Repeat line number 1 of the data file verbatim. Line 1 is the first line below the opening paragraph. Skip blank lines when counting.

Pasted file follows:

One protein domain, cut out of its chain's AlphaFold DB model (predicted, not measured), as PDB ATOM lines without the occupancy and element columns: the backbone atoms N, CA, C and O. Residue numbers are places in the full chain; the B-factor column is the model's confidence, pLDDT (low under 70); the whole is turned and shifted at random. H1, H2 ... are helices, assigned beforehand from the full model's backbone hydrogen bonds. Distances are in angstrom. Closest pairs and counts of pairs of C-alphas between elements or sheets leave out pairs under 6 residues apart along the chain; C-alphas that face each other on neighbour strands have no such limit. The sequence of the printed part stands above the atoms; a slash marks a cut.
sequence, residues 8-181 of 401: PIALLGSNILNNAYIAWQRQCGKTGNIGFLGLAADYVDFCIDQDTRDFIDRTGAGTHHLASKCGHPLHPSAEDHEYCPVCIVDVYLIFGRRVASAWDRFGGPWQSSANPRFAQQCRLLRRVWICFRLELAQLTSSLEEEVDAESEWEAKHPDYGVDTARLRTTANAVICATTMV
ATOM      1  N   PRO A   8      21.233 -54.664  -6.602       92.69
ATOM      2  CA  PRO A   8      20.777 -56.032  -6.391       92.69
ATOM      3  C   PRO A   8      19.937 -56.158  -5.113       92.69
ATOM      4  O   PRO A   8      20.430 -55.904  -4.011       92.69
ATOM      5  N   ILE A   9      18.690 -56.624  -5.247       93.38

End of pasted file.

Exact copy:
sequence, residues 8-181 of 401: PIALLGSNILNNAYIAWQRQCGKTGNIGFLGLAADYVDFCIDQDTRDFIDRTGAGTHHLASKCGHPLHPSAEDHEYCPVCIVDVYLIFGRRVASAWDRFGGPWQSSANPRFAQQCRLLRRVWICFRLELAQLTSSLEEEVDAESEWEAKHPDYGVDTARLRTTANAVICATTMV